[kon-kom-i-tuh ns, kuh n-]
Origin of concomitance
Dictionary.com Unabridged Based on the Random House Unabridged Dictionary, © Random House, Inc. 2018
Examples from the Web for concomitance
Their relation is that of mere coincidence or concomitance, and not causation.The Problems of Psychical Research
Why cannot we accept the simple fact of concomitance in this case also?
Yet it comes to be by concomitance, because it serves a greater good in relation to the universe.Theodicy
G. W. Leibniz
God, who is the cause of the concomitance of bodily and mental facts, is in truth the sole cause in the universe.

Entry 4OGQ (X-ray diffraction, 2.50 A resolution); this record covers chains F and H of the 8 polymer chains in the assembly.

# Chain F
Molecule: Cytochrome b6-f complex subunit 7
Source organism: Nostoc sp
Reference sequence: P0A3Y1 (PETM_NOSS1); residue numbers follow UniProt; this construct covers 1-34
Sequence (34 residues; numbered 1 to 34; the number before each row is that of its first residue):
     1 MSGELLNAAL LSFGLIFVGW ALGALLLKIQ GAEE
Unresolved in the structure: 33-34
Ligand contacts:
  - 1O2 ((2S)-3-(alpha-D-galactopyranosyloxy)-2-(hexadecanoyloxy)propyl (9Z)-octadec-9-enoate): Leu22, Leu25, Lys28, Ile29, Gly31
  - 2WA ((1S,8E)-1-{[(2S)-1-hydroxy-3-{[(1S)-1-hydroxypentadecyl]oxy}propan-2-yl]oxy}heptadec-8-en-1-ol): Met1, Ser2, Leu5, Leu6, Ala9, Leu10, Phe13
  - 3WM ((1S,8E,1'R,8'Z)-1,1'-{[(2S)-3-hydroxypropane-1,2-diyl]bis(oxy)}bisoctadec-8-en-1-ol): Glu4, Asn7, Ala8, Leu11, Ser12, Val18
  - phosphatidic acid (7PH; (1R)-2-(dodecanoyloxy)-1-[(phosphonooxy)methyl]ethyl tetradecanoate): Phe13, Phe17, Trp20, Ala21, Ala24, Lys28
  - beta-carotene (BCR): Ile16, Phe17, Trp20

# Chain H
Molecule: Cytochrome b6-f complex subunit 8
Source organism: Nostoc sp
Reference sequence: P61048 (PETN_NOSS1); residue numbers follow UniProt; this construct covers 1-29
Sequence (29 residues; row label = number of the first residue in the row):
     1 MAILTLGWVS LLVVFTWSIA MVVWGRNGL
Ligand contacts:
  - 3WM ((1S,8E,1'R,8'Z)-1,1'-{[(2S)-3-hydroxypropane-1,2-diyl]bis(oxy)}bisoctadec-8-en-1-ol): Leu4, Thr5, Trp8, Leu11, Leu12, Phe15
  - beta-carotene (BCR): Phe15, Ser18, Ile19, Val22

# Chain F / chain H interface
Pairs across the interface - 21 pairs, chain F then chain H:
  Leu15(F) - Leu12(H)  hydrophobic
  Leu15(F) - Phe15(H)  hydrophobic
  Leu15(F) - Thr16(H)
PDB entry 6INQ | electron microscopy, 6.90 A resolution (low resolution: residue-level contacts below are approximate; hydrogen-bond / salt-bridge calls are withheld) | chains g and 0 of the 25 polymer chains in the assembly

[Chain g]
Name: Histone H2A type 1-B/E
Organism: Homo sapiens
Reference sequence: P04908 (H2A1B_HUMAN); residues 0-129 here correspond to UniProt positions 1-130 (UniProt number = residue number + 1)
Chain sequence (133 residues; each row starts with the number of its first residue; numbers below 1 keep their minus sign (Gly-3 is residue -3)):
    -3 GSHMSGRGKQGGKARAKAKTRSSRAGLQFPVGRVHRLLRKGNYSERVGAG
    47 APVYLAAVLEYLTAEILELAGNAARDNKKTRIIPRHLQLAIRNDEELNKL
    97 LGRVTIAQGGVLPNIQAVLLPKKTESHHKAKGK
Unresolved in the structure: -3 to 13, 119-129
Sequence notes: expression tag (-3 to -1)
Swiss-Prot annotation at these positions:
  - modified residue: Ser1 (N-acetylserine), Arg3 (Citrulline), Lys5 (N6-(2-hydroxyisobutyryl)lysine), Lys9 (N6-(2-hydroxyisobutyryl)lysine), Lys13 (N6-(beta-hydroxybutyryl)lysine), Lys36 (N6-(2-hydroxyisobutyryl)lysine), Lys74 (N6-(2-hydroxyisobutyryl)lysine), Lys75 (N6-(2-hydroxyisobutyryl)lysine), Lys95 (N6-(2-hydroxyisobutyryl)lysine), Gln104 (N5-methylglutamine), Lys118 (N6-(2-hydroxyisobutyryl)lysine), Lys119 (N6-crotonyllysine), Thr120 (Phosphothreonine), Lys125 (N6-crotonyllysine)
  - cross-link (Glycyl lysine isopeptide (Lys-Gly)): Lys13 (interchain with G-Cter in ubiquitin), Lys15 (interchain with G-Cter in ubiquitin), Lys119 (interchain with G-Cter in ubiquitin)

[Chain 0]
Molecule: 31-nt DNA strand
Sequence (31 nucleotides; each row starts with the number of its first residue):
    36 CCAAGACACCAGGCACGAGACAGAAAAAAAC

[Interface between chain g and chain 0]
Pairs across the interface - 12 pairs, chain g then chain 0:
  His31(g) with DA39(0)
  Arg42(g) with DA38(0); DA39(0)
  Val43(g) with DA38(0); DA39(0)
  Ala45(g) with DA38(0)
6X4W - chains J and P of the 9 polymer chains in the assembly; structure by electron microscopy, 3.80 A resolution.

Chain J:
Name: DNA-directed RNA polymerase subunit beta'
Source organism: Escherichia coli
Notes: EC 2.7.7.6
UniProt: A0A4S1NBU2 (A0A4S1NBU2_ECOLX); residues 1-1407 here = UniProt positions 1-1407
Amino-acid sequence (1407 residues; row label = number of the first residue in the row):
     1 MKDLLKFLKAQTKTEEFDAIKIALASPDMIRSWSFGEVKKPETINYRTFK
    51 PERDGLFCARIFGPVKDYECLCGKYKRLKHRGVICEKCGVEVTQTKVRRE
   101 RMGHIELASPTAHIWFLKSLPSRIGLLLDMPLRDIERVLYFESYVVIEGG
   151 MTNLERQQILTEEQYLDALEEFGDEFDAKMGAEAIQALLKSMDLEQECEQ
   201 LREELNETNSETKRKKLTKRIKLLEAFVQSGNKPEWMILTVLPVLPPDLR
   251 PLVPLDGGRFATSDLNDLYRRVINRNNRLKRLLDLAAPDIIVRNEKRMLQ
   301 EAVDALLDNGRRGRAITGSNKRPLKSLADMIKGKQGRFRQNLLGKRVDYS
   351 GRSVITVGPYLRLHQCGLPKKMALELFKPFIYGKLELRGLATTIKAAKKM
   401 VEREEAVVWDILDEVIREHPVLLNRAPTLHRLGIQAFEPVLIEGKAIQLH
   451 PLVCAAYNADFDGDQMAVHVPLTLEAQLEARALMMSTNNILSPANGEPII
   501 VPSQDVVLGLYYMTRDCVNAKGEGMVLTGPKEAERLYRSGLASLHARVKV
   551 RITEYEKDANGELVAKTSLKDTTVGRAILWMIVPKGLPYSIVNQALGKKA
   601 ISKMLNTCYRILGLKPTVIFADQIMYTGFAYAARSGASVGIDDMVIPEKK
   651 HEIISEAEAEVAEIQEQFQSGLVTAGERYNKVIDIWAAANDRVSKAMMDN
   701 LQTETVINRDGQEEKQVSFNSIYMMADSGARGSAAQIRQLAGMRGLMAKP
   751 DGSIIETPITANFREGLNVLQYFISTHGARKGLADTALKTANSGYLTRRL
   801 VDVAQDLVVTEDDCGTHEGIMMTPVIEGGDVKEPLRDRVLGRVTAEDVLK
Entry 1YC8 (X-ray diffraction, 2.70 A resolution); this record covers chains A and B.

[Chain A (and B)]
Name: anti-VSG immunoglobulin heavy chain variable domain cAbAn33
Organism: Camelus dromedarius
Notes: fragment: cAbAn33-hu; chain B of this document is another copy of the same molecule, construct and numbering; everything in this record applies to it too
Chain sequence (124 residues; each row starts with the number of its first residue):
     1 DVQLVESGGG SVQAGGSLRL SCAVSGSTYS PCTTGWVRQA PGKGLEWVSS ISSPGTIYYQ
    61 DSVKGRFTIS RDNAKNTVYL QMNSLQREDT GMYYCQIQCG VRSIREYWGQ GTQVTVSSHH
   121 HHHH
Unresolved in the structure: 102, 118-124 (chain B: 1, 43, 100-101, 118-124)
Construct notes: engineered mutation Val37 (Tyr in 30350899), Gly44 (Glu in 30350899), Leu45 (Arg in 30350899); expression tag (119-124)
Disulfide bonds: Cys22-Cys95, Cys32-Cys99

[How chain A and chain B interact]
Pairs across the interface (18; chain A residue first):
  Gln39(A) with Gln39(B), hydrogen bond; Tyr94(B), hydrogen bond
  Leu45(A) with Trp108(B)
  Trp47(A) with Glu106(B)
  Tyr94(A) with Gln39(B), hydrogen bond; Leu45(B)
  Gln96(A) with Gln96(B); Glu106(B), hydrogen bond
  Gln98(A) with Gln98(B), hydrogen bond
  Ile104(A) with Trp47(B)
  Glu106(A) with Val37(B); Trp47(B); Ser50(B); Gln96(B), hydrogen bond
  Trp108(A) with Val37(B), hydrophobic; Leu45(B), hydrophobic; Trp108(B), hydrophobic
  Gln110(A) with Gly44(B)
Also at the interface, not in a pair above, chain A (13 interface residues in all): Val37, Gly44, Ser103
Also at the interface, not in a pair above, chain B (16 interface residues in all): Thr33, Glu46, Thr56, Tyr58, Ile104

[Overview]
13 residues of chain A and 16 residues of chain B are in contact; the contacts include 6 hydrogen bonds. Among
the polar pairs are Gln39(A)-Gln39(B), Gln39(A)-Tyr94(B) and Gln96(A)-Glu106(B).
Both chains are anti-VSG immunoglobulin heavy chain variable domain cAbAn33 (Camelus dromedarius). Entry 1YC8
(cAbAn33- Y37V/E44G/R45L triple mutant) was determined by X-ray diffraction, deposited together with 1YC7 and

All that could be asserted would be the relation of concomitance or of juxtaposition, not the relation of cause and effect.
- existence or occurrence together or in connection with another
- a thing that exists in connection with another
- Christian theol the doctrine that the body and blood of Christ are present in the Eucharist
Collins English Dictionary - Complete & Unabridged 2012 Digital Edition © William Collins Sons & Co. Ltd. 1979, 1986 © HarperCollins Publishers 1998, 2000, 2003, 2005, 2006, 2007, 2009, 2012
Word Origin and History for concomitance
1520s, from Middle French concomitance, from Medieval Latin concomitantia, from Late Latin concomitantem (see concomitant). Related: Concomitancy.
Online Etymology Dictionary, © 2010 Douglas Harper